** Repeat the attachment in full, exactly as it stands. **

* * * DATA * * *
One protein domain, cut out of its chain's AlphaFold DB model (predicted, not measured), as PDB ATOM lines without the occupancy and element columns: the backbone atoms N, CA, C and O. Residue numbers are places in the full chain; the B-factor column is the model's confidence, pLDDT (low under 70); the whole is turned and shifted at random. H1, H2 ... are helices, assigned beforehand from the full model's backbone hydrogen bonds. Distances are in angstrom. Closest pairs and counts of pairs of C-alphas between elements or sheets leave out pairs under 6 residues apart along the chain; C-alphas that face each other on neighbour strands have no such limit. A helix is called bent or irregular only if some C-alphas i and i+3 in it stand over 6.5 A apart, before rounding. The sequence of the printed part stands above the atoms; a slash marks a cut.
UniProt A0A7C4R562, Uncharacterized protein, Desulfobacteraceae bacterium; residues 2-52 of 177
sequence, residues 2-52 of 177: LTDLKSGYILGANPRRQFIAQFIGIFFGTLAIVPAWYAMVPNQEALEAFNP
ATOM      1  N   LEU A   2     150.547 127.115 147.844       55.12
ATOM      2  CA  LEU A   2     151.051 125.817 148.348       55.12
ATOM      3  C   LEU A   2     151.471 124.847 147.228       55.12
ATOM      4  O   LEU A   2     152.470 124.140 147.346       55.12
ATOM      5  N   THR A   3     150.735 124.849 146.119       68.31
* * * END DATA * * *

One protein domain, cut out of its chain's AlphaFold DB model (predicted, not measured), as PDB ATOM lines without the occupancy and element columns: the backbone atoms N, CA, C and O. Residue numbers are places in the full chain; the B-factor column is the model's confidence, pLDDT (low under 70); the whole is turned and shifted at random. H1, H2 ... are helices, assigned beforehand from the full model's backbone hydrogen bonds. Distances are in angstrom. Closest pairs and counts of pairs of C-alphas between elements or sheets leave out pairs under 6 residues apart along the chain; C-alphas that face each other on neighbour strands have no such limit. A helix is called bent or irregular only if some C-alphas i and i+3 in it stand over 6.5 A apart, before rounding. The sequence of the printed part stands above the atoms; a slash marks a cut.
UniProt A0A7C4R562, Uncharacterized protein, Desulfobacteraceae bacterium; residues 2-52 of 177
sequence, residues 2-52 of 177: LTDLKSGYILGANPRRQFIAQFIGIFFGTLAIVPAWYAMVPNQEALEAFNP
ATOM      1  N   LEU A   2     150.547 127.115 147.844       55.12
ATOM      2  CA  LEU A   2     151.051 125.817 148.348       55.12
ATOM      3  C   LEU A   2     151.471 124.847 147.228       55.12
ATOM      4  O   LEU A   2     152.470 124.140 147.346       55.12
ATOM      5  N   THR A   3     150.735 124.849 146.119       68.31